UK farms could boost food production and achieve net zero in the next decade if they planted trees between their crops, scientists say.
Agricultural scientists hope to show farmers how they can adopt agroforestry, a type of farming that involves planting lines of trees among crops.
Experts from the University of Reading are spearheading the UK portion of Reforest, a new Europe-wide programme backed by UK Research and Innovation under the Horizon Europe Guarantee. They say the widespread establishment of agroforestry would boost food production, encourage wildlife, and absorb more carbon from the air, storing it in trees and soils.
More than two-thirds of the UK’s land is used for farming. If half of all UK farms adopted agroforestry methods, farmers would achieve net zero by 2037 on arable farms, and by 2044 for livestock. To counteract the greenhouse gas emissions from livestock farming within 40 years, just over a fifth of UK grassland would need to be turned over to agroforestry, meaning around 55,000ha – an area the size of Leeds – would need to be converted each year.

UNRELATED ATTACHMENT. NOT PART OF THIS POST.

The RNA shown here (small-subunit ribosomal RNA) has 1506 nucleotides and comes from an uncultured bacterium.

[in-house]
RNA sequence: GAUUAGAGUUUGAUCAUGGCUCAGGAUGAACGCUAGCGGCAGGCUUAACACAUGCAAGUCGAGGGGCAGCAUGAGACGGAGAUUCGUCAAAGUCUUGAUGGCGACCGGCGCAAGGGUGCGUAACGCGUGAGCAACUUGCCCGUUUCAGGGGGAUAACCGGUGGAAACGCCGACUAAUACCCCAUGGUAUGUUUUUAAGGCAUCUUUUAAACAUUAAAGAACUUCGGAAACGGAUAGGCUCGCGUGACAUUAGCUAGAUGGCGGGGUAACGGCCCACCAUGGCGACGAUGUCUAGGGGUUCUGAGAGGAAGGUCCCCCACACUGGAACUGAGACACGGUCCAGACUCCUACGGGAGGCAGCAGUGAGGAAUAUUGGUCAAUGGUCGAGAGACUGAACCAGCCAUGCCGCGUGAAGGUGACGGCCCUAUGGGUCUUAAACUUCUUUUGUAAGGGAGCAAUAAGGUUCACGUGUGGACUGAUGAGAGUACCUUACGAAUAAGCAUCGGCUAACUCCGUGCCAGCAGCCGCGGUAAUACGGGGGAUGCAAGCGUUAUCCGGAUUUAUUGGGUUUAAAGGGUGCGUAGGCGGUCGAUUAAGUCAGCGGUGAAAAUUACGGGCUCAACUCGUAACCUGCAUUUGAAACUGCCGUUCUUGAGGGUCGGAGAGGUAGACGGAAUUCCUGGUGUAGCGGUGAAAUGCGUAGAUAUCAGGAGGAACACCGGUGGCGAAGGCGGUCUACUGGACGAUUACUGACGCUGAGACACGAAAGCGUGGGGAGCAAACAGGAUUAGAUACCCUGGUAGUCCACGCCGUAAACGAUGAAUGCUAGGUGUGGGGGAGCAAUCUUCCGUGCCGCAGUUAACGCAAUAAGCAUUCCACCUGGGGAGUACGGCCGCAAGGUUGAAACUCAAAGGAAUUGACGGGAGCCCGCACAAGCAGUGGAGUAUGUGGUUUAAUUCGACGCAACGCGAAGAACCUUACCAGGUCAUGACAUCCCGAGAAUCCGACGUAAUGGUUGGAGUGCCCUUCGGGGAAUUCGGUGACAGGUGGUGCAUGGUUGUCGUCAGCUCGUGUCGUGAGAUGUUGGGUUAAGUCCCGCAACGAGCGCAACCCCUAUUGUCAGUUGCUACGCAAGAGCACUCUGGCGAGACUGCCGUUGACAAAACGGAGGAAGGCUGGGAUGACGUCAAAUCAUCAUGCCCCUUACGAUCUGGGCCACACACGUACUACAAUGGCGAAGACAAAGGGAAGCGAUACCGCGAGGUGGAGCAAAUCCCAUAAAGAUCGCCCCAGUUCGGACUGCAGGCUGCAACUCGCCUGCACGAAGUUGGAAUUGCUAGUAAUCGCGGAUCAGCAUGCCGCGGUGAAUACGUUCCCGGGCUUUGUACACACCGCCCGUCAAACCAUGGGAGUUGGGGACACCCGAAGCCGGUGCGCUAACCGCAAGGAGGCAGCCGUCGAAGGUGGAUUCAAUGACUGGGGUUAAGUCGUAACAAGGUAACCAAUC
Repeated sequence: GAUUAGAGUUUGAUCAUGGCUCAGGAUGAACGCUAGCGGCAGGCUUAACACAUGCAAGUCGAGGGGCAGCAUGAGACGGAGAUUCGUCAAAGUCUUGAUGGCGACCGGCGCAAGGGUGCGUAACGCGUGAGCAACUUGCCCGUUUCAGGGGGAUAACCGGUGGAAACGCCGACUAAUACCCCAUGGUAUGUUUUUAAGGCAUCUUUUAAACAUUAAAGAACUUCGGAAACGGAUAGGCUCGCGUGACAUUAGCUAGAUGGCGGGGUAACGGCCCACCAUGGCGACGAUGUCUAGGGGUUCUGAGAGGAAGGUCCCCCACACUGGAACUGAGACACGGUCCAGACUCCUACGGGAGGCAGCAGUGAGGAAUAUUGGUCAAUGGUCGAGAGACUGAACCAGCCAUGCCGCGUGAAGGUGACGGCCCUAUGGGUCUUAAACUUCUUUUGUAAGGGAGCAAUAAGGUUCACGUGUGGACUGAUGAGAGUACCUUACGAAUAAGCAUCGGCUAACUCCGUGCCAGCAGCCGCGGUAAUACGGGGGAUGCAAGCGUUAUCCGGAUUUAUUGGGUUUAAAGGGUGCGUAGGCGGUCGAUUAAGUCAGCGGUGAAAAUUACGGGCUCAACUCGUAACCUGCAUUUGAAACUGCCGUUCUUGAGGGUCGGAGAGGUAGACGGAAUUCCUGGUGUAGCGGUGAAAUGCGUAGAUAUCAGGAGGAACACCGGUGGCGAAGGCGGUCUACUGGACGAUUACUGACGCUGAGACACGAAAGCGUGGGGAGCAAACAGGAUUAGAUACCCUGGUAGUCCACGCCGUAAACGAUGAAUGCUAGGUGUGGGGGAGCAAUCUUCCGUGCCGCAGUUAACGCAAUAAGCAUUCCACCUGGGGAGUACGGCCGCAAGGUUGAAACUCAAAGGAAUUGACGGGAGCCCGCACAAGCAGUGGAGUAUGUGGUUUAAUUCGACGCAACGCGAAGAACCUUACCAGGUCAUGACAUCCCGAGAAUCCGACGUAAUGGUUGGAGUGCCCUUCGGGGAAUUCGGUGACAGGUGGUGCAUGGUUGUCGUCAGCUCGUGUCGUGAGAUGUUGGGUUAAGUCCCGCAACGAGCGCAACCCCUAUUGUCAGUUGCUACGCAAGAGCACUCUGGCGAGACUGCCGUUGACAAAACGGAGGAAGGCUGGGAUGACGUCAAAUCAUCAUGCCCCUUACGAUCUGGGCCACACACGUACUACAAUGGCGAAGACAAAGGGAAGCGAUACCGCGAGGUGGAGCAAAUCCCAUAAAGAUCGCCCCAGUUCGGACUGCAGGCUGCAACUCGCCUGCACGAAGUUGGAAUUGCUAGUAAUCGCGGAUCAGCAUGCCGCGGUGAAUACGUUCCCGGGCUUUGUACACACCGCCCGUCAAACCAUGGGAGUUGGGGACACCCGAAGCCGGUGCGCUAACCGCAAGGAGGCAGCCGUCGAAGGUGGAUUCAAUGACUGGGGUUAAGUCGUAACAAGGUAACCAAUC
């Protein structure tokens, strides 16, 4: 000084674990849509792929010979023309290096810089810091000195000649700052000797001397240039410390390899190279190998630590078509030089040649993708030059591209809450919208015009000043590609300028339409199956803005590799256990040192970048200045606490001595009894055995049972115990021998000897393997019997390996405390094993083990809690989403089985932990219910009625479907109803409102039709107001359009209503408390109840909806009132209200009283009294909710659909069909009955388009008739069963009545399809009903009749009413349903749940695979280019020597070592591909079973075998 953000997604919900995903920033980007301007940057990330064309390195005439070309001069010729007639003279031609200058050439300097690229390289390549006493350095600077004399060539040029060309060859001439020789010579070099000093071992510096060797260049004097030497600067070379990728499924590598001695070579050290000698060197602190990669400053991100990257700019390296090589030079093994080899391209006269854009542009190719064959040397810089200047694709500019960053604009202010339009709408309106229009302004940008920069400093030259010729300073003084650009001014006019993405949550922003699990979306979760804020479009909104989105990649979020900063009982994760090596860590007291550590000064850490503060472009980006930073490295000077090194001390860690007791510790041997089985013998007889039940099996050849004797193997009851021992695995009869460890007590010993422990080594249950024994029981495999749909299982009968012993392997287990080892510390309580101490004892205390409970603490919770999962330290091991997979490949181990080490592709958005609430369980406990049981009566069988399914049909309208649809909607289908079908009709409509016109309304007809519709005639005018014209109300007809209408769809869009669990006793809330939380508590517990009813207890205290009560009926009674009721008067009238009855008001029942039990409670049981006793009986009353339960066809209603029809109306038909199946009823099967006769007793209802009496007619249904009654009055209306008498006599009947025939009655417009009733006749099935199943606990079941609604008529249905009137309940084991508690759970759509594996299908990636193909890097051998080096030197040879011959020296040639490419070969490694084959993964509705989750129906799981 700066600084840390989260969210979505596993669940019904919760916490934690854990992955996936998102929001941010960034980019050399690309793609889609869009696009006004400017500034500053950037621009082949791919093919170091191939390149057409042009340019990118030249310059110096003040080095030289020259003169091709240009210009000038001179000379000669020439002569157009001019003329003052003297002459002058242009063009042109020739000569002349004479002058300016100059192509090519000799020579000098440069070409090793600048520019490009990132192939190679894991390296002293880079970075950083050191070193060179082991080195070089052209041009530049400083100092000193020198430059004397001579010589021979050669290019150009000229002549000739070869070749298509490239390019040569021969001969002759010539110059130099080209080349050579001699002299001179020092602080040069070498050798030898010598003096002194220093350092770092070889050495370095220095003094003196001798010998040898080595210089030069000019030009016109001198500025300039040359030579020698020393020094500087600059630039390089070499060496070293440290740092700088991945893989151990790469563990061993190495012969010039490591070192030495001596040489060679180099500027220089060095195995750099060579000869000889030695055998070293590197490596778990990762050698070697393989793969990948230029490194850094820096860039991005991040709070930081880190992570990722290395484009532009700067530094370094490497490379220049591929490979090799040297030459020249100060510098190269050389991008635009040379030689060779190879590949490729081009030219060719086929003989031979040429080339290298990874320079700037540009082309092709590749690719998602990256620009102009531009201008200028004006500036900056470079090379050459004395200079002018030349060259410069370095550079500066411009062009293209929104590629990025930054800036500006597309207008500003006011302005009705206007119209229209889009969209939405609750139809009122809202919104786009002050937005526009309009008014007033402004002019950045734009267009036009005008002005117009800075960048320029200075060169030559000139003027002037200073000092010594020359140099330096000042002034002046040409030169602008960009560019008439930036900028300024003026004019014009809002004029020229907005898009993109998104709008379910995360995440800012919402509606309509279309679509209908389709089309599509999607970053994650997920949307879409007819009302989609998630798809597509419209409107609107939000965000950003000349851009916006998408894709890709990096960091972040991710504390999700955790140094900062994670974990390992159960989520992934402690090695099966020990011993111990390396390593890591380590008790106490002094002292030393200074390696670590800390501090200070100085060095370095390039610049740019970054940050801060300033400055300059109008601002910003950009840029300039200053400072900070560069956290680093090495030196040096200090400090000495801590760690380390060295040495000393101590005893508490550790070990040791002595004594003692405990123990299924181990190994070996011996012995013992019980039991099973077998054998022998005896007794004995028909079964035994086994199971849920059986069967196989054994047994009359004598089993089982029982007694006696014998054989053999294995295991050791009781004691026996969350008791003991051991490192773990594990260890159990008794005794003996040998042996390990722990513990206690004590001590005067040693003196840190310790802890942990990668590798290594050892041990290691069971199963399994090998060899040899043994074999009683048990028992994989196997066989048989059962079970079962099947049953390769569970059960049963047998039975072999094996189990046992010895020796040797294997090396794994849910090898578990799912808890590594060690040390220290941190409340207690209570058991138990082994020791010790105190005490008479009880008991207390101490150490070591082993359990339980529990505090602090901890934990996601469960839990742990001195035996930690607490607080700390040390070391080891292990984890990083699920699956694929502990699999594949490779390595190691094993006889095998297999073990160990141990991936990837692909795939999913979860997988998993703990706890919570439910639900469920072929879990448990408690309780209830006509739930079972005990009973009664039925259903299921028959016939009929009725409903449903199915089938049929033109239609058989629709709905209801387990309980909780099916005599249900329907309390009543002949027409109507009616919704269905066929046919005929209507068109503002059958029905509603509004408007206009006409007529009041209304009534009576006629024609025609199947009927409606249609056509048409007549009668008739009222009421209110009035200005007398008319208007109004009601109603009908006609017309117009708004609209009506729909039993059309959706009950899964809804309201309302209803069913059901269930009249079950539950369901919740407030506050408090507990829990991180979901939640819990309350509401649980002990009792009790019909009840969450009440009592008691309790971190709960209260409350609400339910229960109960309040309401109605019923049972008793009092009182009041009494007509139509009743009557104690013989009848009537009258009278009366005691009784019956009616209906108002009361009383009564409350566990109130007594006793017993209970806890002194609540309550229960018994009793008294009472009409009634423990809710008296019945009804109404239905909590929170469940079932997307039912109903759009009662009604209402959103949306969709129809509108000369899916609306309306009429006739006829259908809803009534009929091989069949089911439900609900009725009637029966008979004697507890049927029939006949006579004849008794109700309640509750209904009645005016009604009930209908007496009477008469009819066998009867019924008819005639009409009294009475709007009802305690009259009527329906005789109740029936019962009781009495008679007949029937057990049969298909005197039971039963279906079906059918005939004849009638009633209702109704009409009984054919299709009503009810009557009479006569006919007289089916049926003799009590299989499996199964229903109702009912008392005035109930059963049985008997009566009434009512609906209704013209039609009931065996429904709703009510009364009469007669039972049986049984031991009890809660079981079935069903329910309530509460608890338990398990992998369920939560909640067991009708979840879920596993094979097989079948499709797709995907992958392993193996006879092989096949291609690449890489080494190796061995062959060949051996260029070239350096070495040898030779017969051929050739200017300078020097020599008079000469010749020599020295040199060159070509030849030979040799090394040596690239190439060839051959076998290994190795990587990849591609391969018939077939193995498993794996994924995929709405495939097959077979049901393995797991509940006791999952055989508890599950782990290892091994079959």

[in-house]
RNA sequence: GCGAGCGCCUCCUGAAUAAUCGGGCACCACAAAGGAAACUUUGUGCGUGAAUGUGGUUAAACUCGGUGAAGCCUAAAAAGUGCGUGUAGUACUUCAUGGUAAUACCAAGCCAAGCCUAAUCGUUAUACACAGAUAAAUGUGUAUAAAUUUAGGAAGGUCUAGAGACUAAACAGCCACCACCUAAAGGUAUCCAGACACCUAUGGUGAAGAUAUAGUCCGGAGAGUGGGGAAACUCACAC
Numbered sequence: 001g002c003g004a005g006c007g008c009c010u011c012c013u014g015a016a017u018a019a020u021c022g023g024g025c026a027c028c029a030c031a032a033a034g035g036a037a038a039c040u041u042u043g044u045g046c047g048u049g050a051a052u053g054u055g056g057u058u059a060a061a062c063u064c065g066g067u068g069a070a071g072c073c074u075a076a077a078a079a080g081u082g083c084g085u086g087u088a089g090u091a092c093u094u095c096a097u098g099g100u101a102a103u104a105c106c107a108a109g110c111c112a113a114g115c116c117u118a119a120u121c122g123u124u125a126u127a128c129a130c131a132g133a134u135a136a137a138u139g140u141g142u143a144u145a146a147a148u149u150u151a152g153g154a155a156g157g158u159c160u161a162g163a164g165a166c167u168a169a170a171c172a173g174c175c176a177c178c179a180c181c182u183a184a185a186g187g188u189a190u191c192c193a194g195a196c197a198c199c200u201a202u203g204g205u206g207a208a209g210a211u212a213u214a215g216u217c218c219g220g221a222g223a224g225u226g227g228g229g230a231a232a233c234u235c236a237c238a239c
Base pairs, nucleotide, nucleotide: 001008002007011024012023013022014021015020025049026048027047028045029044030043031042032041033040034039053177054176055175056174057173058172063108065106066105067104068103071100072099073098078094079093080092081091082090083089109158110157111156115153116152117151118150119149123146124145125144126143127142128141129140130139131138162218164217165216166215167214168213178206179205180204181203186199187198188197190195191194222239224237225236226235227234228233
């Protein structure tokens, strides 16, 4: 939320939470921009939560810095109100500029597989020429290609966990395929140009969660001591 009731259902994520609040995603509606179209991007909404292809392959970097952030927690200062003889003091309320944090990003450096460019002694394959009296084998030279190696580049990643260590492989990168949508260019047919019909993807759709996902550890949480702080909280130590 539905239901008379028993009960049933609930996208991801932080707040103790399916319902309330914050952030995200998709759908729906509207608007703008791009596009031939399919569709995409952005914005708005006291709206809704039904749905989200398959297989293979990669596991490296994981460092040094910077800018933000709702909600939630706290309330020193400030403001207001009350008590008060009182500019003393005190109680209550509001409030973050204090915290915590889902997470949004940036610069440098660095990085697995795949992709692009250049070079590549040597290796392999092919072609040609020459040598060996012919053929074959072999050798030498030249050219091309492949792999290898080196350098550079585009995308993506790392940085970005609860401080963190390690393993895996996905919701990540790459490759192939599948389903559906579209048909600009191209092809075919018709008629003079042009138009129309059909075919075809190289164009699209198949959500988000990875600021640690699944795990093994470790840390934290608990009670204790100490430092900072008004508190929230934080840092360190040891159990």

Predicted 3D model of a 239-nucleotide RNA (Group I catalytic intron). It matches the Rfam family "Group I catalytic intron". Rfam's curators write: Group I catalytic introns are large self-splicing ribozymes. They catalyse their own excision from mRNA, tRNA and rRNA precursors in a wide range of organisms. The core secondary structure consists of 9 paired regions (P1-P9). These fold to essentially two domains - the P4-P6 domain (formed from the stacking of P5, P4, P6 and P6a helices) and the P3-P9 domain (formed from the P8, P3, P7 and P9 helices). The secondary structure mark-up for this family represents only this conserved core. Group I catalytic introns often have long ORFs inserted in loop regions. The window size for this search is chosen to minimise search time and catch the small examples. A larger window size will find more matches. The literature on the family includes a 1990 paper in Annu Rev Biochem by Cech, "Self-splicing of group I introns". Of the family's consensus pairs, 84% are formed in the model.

Laurence Smith, a University of Reading lecturer in agricultural business management, who is leading the UK part of the project, said: “Farmers are increasingly under pressure to farm for food, wildlife and carbon, all in the same space and at the same time. This might seem difficult, but we’ve shown that planting trees on farms alongside other crops could be the answer. There is already good evidence showing how agroforestry is helping farmers to fight back against climate change.
“Yet only a handful of farmers across Britain and Europe have begun farming with trees. Our project plans to find out what’s stopping them, and provide some practical solutions to help more farmers to give agroforestry a go.”
Read more about agroforestry in this article written for CJS by Beth Brook, Chief Executive, Heart of England Forest
Posted On: 24/02/2023